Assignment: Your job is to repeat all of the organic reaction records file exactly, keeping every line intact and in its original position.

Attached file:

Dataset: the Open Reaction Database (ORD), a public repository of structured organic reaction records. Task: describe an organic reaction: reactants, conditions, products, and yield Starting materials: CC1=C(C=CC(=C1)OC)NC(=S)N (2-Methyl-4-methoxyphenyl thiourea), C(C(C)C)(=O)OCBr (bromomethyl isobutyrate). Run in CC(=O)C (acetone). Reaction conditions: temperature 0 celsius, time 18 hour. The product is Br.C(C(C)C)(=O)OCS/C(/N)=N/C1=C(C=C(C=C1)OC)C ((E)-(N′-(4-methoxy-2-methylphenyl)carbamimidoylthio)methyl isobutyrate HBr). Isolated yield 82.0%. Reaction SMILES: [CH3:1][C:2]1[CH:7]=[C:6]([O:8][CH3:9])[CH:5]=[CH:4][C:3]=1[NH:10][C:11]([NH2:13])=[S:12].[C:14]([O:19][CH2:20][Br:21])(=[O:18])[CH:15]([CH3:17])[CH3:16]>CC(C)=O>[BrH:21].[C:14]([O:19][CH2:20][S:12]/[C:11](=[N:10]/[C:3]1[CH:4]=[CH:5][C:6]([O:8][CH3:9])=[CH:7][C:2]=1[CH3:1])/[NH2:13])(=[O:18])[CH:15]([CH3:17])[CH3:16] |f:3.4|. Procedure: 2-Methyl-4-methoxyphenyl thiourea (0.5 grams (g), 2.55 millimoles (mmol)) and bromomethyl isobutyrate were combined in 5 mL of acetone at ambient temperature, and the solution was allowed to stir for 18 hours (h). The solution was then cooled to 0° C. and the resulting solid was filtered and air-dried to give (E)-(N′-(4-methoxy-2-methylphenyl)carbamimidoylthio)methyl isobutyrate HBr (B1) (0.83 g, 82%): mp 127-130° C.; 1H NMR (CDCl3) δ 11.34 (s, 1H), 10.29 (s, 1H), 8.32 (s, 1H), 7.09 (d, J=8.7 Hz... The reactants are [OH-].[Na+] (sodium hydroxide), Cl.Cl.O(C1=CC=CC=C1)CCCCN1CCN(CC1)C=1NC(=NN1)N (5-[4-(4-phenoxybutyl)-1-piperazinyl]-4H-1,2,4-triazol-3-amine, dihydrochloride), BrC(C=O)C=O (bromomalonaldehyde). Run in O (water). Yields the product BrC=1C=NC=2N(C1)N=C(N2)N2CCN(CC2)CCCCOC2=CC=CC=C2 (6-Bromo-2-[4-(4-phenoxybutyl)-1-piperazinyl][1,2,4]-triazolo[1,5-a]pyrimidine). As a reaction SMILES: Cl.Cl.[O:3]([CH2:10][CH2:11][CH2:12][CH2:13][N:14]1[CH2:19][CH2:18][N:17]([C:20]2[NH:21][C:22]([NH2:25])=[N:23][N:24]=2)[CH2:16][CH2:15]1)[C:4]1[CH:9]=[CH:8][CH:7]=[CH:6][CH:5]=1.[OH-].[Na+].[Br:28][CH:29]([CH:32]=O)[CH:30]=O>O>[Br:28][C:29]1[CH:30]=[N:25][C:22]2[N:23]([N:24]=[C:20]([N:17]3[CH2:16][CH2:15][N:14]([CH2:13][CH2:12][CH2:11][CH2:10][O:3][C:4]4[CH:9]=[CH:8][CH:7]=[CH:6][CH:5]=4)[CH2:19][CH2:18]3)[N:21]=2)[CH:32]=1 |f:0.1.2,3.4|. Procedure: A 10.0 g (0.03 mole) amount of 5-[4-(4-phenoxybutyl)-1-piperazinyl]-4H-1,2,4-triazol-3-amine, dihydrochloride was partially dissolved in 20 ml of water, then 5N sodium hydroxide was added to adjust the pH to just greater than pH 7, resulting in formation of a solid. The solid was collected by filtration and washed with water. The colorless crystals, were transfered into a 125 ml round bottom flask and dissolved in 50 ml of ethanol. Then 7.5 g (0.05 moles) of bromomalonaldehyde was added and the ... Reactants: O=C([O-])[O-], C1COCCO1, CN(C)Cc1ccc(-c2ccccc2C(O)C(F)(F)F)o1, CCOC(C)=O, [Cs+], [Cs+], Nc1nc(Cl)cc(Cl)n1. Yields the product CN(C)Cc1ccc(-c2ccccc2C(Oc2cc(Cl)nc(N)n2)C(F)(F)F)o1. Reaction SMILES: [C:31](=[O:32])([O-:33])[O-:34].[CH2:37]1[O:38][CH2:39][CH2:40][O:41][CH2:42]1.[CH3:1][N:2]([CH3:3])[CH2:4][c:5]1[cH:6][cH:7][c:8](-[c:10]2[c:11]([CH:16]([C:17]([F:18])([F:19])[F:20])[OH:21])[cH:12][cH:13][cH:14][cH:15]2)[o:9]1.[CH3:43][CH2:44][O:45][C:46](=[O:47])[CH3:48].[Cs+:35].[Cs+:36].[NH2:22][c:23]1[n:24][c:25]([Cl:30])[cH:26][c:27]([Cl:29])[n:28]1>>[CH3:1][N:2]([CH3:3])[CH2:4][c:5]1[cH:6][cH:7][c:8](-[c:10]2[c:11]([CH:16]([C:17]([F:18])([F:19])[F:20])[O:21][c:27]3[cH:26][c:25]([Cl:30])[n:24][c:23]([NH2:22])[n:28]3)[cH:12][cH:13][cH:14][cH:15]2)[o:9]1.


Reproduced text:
Dataset: the Open Reaction Database (ORD), a public repository of structured organic reaction records. Task: describe an organic reaction: reactants, conditions, products, and yield Starting materials: CC1=C(C=CC(=C1)OC)NC(=S)N (2-Methyl-4-methoxyphenyl thiourea), C(C(C)C)(=O)OCBr (bromomethyl isobutyrate). Run in CC(=O)C (acetone). Reaction conditions: temperature 0 celsius, time 18 hour. The product is Br.C(C(C)C)(=O)OCS/C(/N)=N/C1=C(C=C(C=C1)OC)C ((E)-(N′-(4-methoxy-2-methylphenyl)carbamimidoylthio)methyl isobutyrate HBr). Isolated yield 82.0%. Reaction SMILES: [CH3:1][C:2]1[CH:7]=[C:6]([O:8][CH3:9])[CH:5]=[CH:4][C:3]=1[NH:10][C:11]([NH2:13])=[S:12].[C:14]([O:19][CH2:20][Br:21])(=[O:18])[CH:15]([CH3:17])[CH3:16]>CC(C)=O>[BrH:21].[C:14]([O:19][CH2:20][S:12]/[C:11](=[N:10]/[C:3]1[CH:4]=[CH:5][C:6]([O:8][CH3:9])=[CH:7][C:2]=1[CH3:1])/[NH2:13])(=[O:18])[CH:15]([CH3:17])[CH3:16] |f:3.4|. Procedure: 2-Methyl-4-methoxyphenyl thiourea (0.5 grams (g), 2.55 millimoles (mmol)) and bromomethyl isobutyrate were combined in 5 mL of acetone at ambient temperature, and the solution was allowed to stir for 18 hours (h). The solution was then cooled to 0° C. and the resulting solid was filtered and air-dried to give (E)-(N′-(4-methoxy-2-methylphenyl)carbamimidoylthio)methyl isobutyrate HBr (B1) (0.83 g, 82%): mp 127-130° C.; 1H NMR (CDCl3) δ 11.34 (s, 1H), 10.29 (s, 1H), 8.32 (s, 1H), 7.09 (d, J=8.7 Hz... The reactants are [OH-].[Na+] (sodium hydroxide), Cl.Cl.O(C1=CC=CC=C1)CCCCN1CCN(CC1)C=1NC(=NN1)N (5-[4-(4-phenoxybutyl)-1-piperazinyl]-4H-1,2,4-triazol-3-amine, dihydrochloride), BrC(C=O)C=O (bromomalonaldehyde). Run in O (water). Yields the product BrC=1C=NC=2N(C1)N=C(N2)N2CCN(CC2)CCCCOC2=CC=CC=C2 (6-Bromo-2-[4-(4-phenoxybutyl)-1-piperazinyl][1,2,4]-triazolo[1,5-a]pyrimidine). As a reaction SMILES: Cl.Cl.[O:3]([CH2:10][CH2:11][CH2:12][CH2:13][N:14]1[CH2:19][CH2:18][N:17]([C:20]2[NH:21][C:22]([NH2:25])=[N:23][N:24]=2)[CH2:16][CH2:15]1)[C:4]1[CH:9]=[CH:8][CH:7]=[CH:6][CH:5]=1.[OH-].[Na+].[Br:28][CH:29]([CH:32]=O)[CH:30]=O>O>[Br:28][C:29]1[CH:30]=[N:25][C:22]2[N:23]([N:24]=[C:20]([N:17]3[CH2:16][CH2:15][N:14]([CH2:13][CH2:12][CH2:11][CH2:10][O:3][C:4]4[CH:9]=[CH:8][CH:7]=[CH:6][CH:5]=4)[CH2:19][CH2:18]3)[N:21]=2)[CH:32]=1 |f:0.1.2,3.4|. Procedure: A 10.0 g (0.03 mole) amount of 5-[4-(4-phenoxybutyl)-1-piperazinyl]-4H-1,2,4-triazol-3-amine, dihydrochloride was partially dissolved in 20 ml of water, then 5N sodium hydroxide was added to adjust the pH to just greater than pH 7, resulting in formation of a solid. The solid was collected by filtration and washed with water. The colorless crystals, were transfered into a 125 ml round bottom flask and dissolved in 50 ml of ethanol. Then 7.5 g (0.05 moles) of bromomalonaldehyde was added and the ... Reactants: O=C([O-])[O-], C1COCCO1, CN(C)Cc1ccc(-c2ccccc2C(O)C(F)(F)F)o1, CCOC(C)=O, [Cs+], [Cs+], Nc1nc(Cl)cc(Cl)n1. Yields the product CN(C)Cc1ccc(-c2ccccc2C(Oc2cc(Cl)nc(N)n2)C(F)(F)F)o1. Reaction SMILES: [C:31](=[O:32])([O-:33])[O-:34].[CH2:37]1[O:38][CH2:39][CH2:40][O:41][CH2:42]1.[CH3:1][N:2]([CH3:3])[CH2:4][c:5]1[cH:6][cH:7][c:8](-[c:10]2[c:11]([CH:16]([C:17]([F:18])([F:19])[F:20])[OH:21])[cH:12][cH:13][cH:14][cH:15]2)[o:9]1.[CH3:43][CH2:44][O:45][C:46](=[O:47])[CH3:48].[Cs+:35].[Cs+:36].[NH2:22][c:23]1[n:24][c:25]([Cl:30])[cH:26][c:27]([Cl:29])[n:28]1>>[CH3:1][N:2]([CH3:3])[CH2:4][c:5]1[cH:6][cH:7][c:8](-[c:10]2[c:11]([CH:16]([C:17]([F:18])([F:19])[F:20])[O:21][c:27]3[cH:26][c:25]([Cl:30])[n:24][c:23]([NH2:22])[n:28]3)[cH:12][cH:13][cH:14][cH:15]2)[o:9]1.